Q&A: Why is chicory good for digestion?

  • 2 November 2001

    Expert advice from Bailey’s nutritionist Katie Lugsden on keeping your pet in peak condition

    Q. I have noticed that the dog food I use contains chicory which is said to promote a healthy digestive system. What does chicory do and why is it beneficial for dogs?

    Janet Stevens, Doncaster

    A. Chicory is becoming a popular ingredient in pet foods as it contains a complex carbohydrate called inulin. Inulin is also found in other vegetables such as artichokes, asparagus and onions and so can regularly be found in the human diet, although as inulin is soluble in hot water, cooking will result in significant losses.

    Mammals, suchas dogs and horses are unable to utilise inulin as an energy source. This is because the enzymes that mammals rely on to extract energy from other food sources can not break the linkages between the molecules in inulin. Instead, beneficial species of bacteria that are known to be involved in promoting gut health are able to utilise inulin as an energy source.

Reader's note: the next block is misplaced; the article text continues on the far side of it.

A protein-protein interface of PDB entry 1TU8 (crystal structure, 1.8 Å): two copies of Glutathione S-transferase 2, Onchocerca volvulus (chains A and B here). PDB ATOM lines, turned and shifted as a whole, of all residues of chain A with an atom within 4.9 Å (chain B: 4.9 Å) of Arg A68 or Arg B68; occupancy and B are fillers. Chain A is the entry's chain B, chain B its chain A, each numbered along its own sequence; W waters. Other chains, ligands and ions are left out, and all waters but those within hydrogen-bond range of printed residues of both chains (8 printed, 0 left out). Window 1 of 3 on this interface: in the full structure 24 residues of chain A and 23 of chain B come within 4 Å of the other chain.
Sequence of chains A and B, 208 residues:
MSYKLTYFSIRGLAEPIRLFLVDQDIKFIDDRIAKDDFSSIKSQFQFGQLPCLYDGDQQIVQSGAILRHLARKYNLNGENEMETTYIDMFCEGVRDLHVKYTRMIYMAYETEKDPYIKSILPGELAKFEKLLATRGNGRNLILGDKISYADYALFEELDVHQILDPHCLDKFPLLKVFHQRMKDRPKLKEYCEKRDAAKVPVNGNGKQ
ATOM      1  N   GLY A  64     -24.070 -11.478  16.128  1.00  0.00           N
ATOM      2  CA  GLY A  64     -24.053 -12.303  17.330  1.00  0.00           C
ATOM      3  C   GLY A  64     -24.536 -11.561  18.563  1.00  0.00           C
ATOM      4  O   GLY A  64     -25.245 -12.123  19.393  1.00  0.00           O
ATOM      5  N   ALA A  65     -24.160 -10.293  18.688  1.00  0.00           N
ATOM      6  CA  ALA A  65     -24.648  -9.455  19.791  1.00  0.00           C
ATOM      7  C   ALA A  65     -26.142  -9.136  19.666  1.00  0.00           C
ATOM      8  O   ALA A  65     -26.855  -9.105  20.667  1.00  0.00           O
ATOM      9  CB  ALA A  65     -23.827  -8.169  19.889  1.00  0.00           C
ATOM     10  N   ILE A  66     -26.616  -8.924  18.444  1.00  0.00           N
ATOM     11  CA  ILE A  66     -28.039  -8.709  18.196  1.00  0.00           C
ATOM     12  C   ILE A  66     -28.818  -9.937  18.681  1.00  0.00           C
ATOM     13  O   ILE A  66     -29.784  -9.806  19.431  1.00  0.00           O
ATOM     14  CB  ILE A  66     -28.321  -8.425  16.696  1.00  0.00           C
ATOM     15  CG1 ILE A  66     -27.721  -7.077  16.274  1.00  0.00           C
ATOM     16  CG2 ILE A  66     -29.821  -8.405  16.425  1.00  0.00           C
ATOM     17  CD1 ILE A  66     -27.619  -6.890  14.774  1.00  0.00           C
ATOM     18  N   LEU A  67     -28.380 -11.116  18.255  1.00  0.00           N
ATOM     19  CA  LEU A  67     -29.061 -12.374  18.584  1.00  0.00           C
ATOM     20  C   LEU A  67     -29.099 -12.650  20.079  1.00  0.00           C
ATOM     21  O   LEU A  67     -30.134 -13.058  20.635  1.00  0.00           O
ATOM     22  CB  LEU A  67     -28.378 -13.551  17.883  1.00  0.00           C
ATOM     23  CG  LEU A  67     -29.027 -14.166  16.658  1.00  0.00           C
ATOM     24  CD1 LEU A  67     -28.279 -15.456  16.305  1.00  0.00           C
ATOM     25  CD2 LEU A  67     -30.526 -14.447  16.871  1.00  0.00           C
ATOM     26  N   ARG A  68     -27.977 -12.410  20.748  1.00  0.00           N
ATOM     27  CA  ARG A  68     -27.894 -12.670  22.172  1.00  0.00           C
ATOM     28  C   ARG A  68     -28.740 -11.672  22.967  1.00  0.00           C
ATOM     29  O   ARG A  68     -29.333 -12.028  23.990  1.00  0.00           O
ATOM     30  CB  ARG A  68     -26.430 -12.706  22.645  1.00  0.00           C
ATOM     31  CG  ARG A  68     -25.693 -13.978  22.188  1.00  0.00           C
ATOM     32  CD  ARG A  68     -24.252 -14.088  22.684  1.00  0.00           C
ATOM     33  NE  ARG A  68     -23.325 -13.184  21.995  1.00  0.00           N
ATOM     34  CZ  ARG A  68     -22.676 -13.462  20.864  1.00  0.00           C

This allows them to reproduce and maintain their population numbers so that they can out-compete pathogenic (harmful) bacteria. In turn this can help prevent digestive upsets as harmful species of bacteria can cause problems such as diarrhoea.

    Fructo-oligosaccharides (FOS) are closely related to inulin and can be found in some horse feeds and supplements such as Baileys Digest Plus. They are also used to enhance populations of beneficial bacteria and to reduce the incidence of digestive upsets.

    Both FOS and inulin are referred to as prebiotics because unlike probiotics they do not contain live bacteria, but they do have a positive effect on the beneficial bacteria present in the digestive tract. As their potential benefits become more widely recognised they are likely to be included in more animal feeds.

    Their potential benefits to human health may also mean that you, like your dog, will be consuming more of these products in the future.